I wanted to share one of the most common, yet maybe not-so-famous Japanese dish, Koya Tofu (高野豆腐, read "Koya-Dofu"）which is a freeze-dried tofu that is cooked in a sweet and salty broth. You might have seen this in a small side dish or a bento box and the traditional recipe is PRETTY SWEET.
As I'm not a huge fan of using sugar for cooking, I've skipped the sugar part in my recipe but if you'd like to make it the traditional way, I've added the sugar on the recipe as "optional" so please try. I think this can almost be a dessert.. (maybe? let me know what you think?!)
For me, the Mirin that is used in the recipe gives enough sweetness and I like it just like that.
Going back to the Koya Tofu, I really like this ingredient as it naturally has a long shelf life and it can be cooked very quickly. When I was a child, I learnt that Koya Tofu was made by accident in the mountains during the winter when someone left the tofu out in the cold and it got frozen. When you freeze tofu, the water in the tofu will become into ice and if you melt the tofu, the little ice particles will create a whole in the tofu and make it into a sponge! Therefore the name is Koya ("高野" highland or mountain) , or some say it came form the word "氷" (read "Kouri" meaning "ice") because it was 'iced tofu".
Anyhow! This is one of the most popular vegan ingredients and it is often served to the monks at temples.
There is another recipe I'd like to share where you fry this but today, I'm going to introduce the most common way of serving this with the Dashi broth.
If you haven't noticed yet, it is VERY hard to be a vegan in Japan because many dishes call for Dashi broth which uses bonito flakes. The broth from Kombu kelp and bonito flakes are the base for many dishes, so if you ask the chef to make vegan dishes they will have to prepare a separate broth from scratch.
I have been teaching how to make a "cold brewed" vegan Dashi broths for many years now and I use this a lot in my Japanese cooking classes. It is basically swapping the bonito with dried shiitake mushrooms.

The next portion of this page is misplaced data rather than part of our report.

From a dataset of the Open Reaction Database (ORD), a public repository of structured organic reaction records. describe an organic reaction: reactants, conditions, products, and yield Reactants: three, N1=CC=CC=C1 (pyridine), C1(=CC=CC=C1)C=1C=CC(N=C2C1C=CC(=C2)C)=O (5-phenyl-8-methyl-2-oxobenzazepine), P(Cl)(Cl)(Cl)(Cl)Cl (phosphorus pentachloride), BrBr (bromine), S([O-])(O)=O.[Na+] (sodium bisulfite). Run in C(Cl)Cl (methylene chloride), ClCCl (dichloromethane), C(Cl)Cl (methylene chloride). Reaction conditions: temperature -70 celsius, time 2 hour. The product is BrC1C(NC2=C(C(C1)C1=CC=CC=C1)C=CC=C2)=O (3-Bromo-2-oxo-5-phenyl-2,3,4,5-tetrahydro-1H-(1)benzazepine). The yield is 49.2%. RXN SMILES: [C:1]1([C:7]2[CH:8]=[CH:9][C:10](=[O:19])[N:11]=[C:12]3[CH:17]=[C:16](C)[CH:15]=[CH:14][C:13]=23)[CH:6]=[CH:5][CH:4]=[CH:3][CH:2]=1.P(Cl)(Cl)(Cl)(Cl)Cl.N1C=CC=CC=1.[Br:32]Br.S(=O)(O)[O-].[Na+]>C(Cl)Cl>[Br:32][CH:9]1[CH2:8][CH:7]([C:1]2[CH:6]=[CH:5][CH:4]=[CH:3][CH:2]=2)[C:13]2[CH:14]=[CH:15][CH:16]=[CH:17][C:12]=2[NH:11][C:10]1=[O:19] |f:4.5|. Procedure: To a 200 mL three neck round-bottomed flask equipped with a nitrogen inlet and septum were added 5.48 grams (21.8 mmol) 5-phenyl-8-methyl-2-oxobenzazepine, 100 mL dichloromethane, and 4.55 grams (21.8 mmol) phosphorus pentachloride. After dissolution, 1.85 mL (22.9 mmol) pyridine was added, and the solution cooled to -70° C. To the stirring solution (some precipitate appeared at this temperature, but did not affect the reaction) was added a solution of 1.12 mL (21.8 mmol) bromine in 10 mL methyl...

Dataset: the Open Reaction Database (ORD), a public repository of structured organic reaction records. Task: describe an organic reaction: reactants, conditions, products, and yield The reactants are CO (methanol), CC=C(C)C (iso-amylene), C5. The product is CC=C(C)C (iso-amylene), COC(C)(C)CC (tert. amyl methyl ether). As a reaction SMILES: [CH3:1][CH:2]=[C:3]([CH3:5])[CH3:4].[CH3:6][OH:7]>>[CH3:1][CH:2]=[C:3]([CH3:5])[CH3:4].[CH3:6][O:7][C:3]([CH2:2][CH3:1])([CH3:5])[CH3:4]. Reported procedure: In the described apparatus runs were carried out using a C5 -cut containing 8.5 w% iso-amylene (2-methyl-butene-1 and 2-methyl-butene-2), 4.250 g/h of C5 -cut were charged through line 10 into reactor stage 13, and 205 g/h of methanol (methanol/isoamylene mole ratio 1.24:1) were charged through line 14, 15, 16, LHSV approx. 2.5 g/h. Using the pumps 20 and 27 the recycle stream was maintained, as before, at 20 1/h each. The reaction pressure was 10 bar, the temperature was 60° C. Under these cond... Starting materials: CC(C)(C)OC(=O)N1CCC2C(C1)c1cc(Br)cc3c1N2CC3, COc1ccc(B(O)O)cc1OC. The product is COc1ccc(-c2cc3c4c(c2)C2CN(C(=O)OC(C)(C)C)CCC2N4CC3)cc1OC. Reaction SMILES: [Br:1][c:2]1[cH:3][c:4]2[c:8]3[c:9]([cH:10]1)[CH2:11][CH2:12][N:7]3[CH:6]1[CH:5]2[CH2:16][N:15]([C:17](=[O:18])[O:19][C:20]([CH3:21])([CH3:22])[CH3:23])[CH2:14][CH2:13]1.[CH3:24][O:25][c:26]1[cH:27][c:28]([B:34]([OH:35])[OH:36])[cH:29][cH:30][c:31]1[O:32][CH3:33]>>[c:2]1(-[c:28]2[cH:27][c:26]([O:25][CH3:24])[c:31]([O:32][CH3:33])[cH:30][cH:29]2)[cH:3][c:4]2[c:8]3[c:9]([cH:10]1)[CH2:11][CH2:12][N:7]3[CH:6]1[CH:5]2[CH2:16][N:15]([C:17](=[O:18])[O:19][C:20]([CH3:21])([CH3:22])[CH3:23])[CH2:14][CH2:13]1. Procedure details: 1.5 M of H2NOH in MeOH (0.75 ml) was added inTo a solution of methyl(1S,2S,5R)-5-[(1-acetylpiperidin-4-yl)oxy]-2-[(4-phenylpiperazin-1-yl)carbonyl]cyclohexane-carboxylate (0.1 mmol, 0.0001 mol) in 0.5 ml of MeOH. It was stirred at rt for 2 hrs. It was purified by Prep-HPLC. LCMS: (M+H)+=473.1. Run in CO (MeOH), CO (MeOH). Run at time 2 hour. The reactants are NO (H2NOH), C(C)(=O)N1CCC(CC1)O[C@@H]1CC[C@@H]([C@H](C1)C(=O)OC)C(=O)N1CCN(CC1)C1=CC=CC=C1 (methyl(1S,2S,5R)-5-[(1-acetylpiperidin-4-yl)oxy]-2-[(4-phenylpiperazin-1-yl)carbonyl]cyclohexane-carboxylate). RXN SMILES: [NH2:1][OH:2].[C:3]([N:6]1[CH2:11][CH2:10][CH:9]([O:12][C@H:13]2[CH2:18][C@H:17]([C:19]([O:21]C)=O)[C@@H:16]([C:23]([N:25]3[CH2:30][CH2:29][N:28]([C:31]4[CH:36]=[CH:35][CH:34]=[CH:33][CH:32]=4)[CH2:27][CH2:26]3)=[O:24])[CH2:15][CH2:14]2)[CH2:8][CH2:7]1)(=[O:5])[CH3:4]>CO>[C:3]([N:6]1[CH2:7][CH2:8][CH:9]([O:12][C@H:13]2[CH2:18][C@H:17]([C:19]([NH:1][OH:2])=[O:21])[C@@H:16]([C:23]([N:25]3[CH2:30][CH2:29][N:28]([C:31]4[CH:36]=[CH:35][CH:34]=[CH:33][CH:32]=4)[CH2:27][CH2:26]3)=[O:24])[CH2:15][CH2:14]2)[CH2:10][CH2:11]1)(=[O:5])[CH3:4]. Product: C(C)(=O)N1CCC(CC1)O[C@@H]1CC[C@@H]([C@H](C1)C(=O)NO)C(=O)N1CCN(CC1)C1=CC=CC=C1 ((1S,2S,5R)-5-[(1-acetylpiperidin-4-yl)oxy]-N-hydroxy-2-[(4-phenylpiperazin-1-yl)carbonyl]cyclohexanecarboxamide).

It is very easy and tasty so do not skip this when you make this Koya Tofu dish!
The Koya Tofu dish can be served hot, room temperature or chilled. I do like the cold dish during the hot summer. It is really easy to prepare and also can make a batch up front and serve in small amounts as a side dish.
Chilled Vegan Koya Dofu (no fish!)
(2 servings )
2 pcs, Dried Shiitake Mushrooms
10 g, Dried Kombu (approx 10cm square)
600ml, Filtered Water
2 Tbsp., Mirin
2 Tbsp., Cooking Sake
1 Tbsp., Tamari Soy Sauce (Gluten-free)
½ tsp., Sea Salt
4 Tbsp., Cane Sugar (For if you like the traditional flavor, but optional)
4 pcs, Dried Koya Tofu (Approx. 66g)
5 ~ 6pcs, snow peas
- (Preparing the "cold brewed" Dashi upfront) To make the vegan Dashi (soup stock) wipe the dried shiitake and kombu with a dry towel. The white marks on the Kombu Kelp is part of the flavor and not a mold so dont' worry! Soak them in 600ml filtered water in room temperature for 2 to 3 hours or in the refrigerator overnight. No need to boil this Dashi. Do not skip this process as the soup stock is a very important to get the "Umami" into your dish! When the flavor is infused, there will be a slight brown color to the Dashi broth.
- Wash the Koya Tofu with hot water. Place the Koya Tofu in a medium bowl and pour boiling hot water and soak for about 10 minutes. The Koya Tofu should expand.
- While you are waiting for the Koya Tofu to soak, prepare the dashi's flavors in a pot. Remove the kombu from the dashi and add mirin and sake. (You can leave the Shiitake in.) and start to simmer the dashi.
- Add the tamari soy sauce, sugar (optional), and salt. Mix well and bring it to a boil again.
- To prepare the Koya Tofu, wash it off with filtered water. The Koya Tofu has soaked up hot water so be careful! Gently squeeze the Koya Tofu like a sponge. It is fragile so be gentle with the squeezing! After a few squeezes, do a final squeeze to get out the water so that the tofu is ready to soak up the soup.
- Cut the Koya Tofu into bite size ( I like to cut them in to small cubes) and set aside.
- Once the dashi broth boils, add the sliced Shiitake that was used to make the dashi broth and cubed Koya Tofu to the dashi and simmer for about 10 minutes on low-heat without a lid. Skim off the scum that rises to the surface with a skimmer.
- If you have a drop lid (Otoshibuta), use it to help the dashi to infuse into the Koya Tofu.– if you don’t have a drop lid, you can make one with baking paper too!). Do NOT use a lid to cook this. Simmer with low flame for 10 minutes. This dish is to be served with the soup so make sure it doesn't dry out!
- You can serve this dish hot or cold. As we are serving this cold, remove the pot form the flame and let it cool off at room temperature. Once its "warm" you can put this in an airtight container and chill it in the refrigerator for 2 hours or overnight.
- When you are ready to serve, prepare the snowpeas to garnish. Remove the tough fibrous part and make some decorative cuts if you like.
- In a small pot, boil the snowpeas for 10 seconds and run it under cold water till it becomes room temperature. By doing this, the snowpea will have a brighter green color. Plate a few peaces of the cold Koya Tofu in a serving bowl with the broth, a sliced shiitake and snowpeas. Enjoy it while its cold!
You can keep the cooked Koya Tofu in the refrigerator for up to 3 to 4 days or in the freezer for up to 3 months. If it’s frozen, melt it before serving!